It seems to me that there has to be more to human existence than the incessant, repetitive pursuit of wild dreams and interminable goals. Regardless of the character, the motivation and the beliefs that fuel the never ending need or desire to achieve certain things, a human being seems to be leading an existence akin to Sisyphus’ punishment.
You set objectives for yourself and you need to climb mountains to reach your target. Sometimes, the climb is over a low, pastoral hill, but at other times it is over steep and rugged cliffs. Once you have made it to the summit of the mountain, you find yourself right where you started, at the basis of yet, another mountain. Climbing to the top of the mountain by graduating, getting a job, obtaining a good salary, changing to a different job, buying a car, replacing the old car, finding love, forming a family, kids, travelling through the country, then on the continent, after through the whole world – no matter what your desire or goal is, it will always be promptly succeeded by another one. Each human being is a Sisyphus who perpetually climbs mountains until the day she/he draws her/his last breath.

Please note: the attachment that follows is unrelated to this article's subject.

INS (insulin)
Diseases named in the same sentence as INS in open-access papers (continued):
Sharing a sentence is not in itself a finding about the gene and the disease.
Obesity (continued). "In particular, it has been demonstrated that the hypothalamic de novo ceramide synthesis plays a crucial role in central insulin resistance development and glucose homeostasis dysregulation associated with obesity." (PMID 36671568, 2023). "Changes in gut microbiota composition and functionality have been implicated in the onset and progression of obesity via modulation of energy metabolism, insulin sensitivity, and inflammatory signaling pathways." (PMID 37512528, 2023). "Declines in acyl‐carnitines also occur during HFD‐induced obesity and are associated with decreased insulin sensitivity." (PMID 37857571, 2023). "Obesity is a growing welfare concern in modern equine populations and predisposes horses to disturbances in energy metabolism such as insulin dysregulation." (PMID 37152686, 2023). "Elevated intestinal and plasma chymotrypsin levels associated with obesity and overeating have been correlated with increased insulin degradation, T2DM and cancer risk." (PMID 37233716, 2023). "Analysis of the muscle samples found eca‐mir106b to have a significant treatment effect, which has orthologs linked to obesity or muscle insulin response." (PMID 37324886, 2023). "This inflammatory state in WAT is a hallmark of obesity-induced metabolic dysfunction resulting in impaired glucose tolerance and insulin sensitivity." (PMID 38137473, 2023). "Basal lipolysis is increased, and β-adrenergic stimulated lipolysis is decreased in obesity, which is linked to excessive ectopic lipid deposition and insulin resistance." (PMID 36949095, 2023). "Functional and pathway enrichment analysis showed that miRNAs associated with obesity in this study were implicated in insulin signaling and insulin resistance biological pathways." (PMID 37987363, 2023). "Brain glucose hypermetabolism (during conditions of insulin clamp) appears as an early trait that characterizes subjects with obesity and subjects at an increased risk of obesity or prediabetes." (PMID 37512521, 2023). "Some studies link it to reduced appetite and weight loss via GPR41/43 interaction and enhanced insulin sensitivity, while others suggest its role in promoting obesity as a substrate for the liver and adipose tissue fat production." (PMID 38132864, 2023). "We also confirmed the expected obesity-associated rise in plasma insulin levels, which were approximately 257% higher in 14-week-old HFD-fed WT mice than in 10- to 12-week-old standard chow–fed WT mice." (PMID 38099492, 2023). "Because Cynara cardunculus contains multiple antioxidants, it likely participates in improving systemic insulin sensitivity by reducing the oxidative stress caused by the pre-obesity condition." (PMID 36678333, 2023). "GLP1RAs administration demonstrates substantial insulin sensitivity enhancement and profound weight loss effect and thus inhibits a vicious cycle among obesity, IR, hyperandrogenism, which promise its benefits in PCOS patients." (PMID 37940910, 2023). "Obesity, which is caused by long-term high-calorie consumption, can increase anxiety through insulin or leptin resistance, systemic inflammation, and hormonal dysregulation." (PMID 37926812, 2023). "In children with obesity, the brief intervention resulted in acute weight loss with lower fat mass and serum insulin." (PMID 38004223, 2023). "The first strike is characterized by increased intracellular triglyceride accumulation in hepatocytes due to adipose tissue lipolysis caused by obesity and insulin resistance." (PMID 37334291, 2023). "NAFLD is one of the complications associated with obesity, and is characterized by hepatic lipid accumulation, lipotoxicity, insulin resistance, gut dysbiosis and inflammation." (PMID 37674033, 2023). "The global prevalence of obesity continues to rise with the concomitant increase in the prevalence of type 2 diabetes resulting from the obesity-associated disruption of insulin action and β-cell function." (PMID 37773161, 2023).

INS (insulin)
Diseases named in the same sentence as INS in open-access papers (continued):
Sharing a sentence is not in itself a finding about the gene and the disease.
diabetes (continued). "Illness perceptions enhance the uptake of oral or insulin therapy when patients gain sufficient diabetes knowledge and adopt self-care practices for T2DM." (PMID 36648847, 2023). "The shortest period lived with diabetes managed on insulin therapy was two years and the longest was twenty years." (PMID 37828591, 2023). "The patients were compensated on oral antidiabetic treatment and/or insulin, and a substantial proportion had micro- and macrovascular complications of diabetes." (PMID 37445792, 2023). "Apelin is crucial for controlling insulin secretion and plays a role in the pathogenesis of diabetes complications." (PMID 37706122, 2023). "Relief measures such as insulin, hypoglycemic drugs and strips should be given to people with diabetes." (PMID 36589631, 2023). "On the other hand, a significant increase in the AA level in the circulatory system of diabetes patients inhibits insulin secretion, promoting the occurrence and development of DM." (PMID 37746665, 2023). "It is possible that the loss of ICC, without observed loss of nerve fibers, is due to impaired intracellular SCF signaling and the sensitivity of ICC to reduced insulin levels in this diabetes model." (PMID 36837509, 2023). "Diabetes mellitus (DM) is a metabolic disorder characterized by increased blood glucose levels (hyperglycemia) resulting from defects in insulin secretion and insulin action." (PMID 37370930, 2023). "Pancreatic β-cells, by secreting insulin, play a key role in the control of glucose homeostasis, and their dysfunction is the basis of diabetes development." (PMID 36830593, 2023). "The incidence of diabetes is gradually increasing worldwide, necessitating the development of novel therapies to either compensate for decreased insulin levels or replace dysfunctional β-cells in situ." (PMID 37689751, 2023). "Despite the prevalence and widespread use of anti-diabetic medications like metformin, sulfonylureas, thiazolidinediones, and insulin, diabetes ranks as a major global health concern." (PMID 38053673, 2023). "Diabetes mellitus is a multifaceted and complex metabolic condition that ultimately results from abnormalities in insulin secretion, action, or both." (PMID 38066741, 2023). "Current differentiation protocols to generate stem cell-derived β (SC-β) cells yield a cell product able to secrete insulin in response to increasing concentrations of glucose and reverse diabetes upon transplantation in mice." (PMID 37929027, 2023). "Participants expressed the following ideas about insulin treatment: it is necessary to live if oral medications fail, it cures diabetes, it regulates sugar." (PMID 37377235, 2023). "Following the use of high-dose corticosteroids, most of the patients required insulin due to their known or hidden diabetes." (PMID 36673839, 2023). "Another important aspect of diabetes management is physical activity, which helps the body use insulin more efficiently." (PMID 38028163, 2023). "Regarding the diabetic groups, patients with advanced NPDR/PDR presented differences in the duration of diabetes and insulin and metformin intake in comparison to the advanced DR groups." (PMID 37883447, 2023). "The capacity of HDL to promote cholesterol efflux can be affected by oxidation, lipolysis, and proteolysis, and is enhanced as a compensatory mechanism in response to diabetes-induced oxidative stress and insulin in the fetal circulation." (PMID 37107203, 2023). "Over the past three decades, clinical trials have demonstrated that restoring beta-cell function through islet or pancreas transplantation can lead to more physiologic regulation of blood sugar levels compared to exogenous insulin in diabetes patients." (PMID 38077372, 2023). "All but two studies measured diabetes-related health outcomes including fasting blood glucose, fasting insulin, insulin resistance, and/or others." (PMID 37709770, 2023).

Now, there are those who overcome the climb, who choose to stop on the path and by doing so, they shatter the matrix they are caught in and manage to see behind the veils of mundane existence. They set aside the wild goose chase and they achieve feelings of peacefulness and bliss through their spirit. The place of balance and contentment can be called heaven, nirvana, Valhalla, the field of Yalu, Elysian fields, the Summerland, etc. and opening its gates, ending the repetitive climb equates to escaping samsara. Leaving aside religious branches, the type of beliefs or spirituality you might have, if you can see beyond this earthly, cumbersome existence then you have a belief that is justified because it aided you in transcending your role as Sisyphus.
Then, there are those who graciously enjoy the mountain climbs, who overpower obstacles along the tracks and who enjoy brief moments of respite. They are the ones who breathe in until saturation the fresh mountain air and the ones to whom the constant climbing is not about conquering a final peak, but about the adventurous journey. This arduous journey offers gifts clad in small bites of happiness.
And then, there are the rest, who suffer and who are subdued by the burdens they carry up the mountain.
Thus, during our existence on Earth, we have a few choices. We can surpass our roles as Sisyphus and open the gates to a new realm, where contentment, balance and peace reign. We can also acknowledge our roles as Sishyphus, but perceive the stones we bear as light and revel in the little things along our path and in the climb itself on various mountain ranges. Or we can, as a last resort, pity ourselves in our roles of Sisyphus and succumb to the weight of the bundle and to the strenuous climb.